It seems that this topic has been coming and going for some time, with reports as far back as 2007 suggesting the government wanted to raise the driving age to eighteen to reduce fatal accidents on the road, but it seems that a new report commissioned by the government looks set to create yet more momentum on the issue, as it continues to call for a raise in the driving age. But will this really make a difference and does the government report really address the underlying issues?
Some of the statistics being used to bolster the view that raising the driving age would save lives include*:
- More than 20% of deaths on Britain’s roads in 2011 involved drivers aged 17-24
- Around 10% of novice drivers are caught committing an offence within their probationary period.
- Young male drivers aged 17-20 are seven times more at risk of a road accident than the average male driver
- Between the hours of 2am and 5am that risk is 17 times higher
* Centre for Transport Studies
But if we look at these figures closely, we can see that they are only a small part of a much bigger picture, a picture the government either does not see, or does not want us to see.
The first statistic conveniently lumps 17 year olds with their more experienced 24-year-old counterparts – but it is the 20-24 year old bracket which is by far the most vulnerable to death from a road traffic injury. Stats from The RAC show that in 2009, 273 men aged between 20-24 died from a road traffic injury, compared to the younger 15-19 year old group, where there were 259 deaths from driving. And that’s not all.
Most statistics where fatalities occur involve men, not women, and yet these new proposals would sweep across the board, something we’ve already written about in terms of car insurance and the way the government is allowing the insurance industry to effectively steal money from new drivers by overcharging women. Back to our dangerous driving stats, and we can see from the RAC’s data from 2009 that of the 327 driving related deaths for 20-24 year olds, of which 273 involved men, a stunning 59 deaths, the remainder, involved women in that age group. In this age bracket alone, men accounted for 82% of the fatalities, and women a mere 18%.
The second statistic from the Centre for Transport Studies relates to what are called novice drivers committing an offence. This stat is placed at only 10% and hardly bolsters the view that novice drivers are reckless felons on the road. If anything, research has proven quite the opposite – most novice drivers are even more careful on the roads than their more experienced counterparts because everything is new, and nothing is taken for granted. Other statistics reveal that most accidents occur within a five-mile radius of our home because experienced drivers become complacent on the road and consider their home turf to be predictable. In short, experienced drivers are far more likely to go on Autopilot and miss vital signs for caution on the road. How do we know this? Because we attended a driver’s awareness course, where our professional driving instructor (who trained senior police officers) told us. (We were caught doing 35 mph in a 30 mph zone, and for the record, we are in our thirties….)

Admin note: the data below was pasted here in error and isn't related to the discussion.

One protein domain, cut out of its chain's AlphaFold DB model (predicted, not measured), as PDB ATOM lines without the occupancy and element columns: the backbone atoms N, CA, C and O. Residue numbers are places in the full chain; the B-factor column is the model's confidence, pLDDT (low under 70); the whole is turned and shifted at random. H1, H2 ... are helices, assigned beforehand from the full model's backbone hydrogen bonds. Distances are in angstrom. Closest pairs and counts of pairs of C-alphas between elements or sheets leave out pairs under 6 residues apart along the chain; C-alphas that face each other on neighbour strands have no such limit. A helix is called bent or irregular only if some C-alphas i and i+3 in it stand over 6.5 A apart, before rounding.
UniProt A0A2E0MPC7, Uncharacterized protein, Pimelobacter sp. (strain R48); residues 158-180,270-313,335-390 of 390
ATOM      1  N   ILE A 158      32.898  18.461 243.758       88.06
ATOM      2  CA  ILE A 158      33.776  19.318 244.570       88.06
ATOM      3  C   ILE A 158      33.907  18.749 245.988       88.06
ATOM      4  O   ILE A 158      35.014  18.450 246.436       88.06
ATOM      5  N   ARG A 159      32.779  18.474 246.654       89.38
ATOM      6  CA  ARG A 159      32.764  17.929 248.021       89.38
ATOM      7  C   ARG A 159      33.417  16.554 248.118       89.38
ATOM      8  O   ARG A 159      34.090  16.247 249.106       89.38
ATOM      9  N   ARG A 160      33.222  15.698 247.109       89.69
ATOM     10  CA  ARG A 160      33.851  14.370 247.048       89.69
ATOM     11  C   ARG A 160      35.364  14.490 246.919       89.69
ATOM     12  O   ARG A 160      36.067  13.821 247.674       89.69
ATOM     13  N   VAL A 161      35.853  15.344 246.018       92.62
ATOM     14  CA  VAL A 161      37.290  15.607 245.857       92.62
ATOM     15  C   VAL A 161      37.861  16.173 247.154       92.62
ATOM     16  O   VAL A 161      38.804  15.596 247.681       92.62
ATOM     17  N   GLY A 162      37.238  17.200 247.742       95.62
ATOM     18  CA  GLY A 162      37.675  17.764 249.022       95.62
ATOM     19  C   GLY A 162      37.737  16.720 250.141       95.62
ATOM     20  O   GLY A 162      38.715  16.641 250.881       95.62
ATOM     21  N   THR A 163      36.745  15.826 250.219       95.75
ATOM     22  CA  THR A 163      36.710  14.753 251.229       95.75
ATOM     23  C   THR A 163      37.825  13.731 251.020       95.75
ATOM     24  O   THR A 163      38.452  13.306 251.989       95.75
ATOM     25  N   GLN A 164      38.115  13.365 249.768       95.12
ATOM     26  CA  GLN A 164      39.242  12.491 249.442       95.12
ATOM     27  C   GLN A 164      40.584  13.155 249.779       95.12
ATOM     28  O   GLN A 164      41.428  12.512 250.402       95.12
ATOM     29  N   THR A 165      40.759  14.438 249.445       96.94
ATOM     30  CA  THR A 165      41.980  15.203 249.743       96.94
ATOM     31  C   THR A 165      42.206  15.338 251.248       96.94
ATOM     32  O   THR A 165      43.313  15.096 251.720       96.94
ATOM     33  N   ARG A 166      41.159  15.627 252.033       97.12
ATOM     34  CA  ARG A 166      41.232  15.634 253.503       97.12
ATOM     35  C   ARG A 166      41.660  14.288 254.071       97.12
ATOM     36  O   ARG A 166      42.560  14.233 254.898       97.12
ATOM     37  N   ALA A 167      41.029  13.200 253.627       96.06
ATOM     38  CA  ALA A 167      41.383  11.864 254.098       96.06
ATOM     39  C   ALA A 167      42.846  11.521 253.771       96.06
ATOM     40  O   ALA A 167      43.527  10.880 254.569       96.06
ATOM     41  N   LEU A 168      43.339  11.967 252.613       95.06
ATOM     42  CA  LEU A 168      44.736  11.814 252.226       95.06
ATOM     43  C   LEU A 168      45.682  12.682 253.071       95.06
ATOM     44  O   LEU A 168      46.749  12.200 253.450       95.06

It is also worthy of note that driving related deaths involving teens does not just refer to teens who are behind the wheel, it also refers to teens who are passengers in a car, usually being driven by people within a much older age bracket.
The third statistic looking at male drivers between 17-20 being more at risk of an accident also lumps up more experienced drivers with novice ones and also fails to outline how many of these accidents actually involve teens behind the wheel, rather than passengers. And the last statistic is just as nebulous – because as our previous research into this area suggests, by far the most deaths on the road are caused by men driving fast, and expensive cars - hardly the profile of a novice driver.
So where does this leave the government’s stance on raising the driving age? The AA is not convinced by this proposed measure – they are sceptical too of the proposed curfew which would see all new drivers having to avoid the roads between 10pm and 5am, unless accompanied by someone over 30, and we are too. Surely raising the driving age by a year would not prevent accidents, but would rather prevent novice drivers from acquiring experience sooner rather than later and therefore would have no effect on reducing the number of accidents at all?
Road traffic accidents that lead to death are certainly not the biggest cause of death in the UK – 13% of people in the UK die from a traffic accident, as opposed to 21% of people who pass away from self harm and a further 54% who die from falls or accidental injury. But it is a statistic we should concentrate on reducing. We just don’t think that penalising the wrong people will have the desired effect and we hope that the government will think carefully and in a more sophisticated way about this issue, before unnecessarily marginalising and alienating its young population further.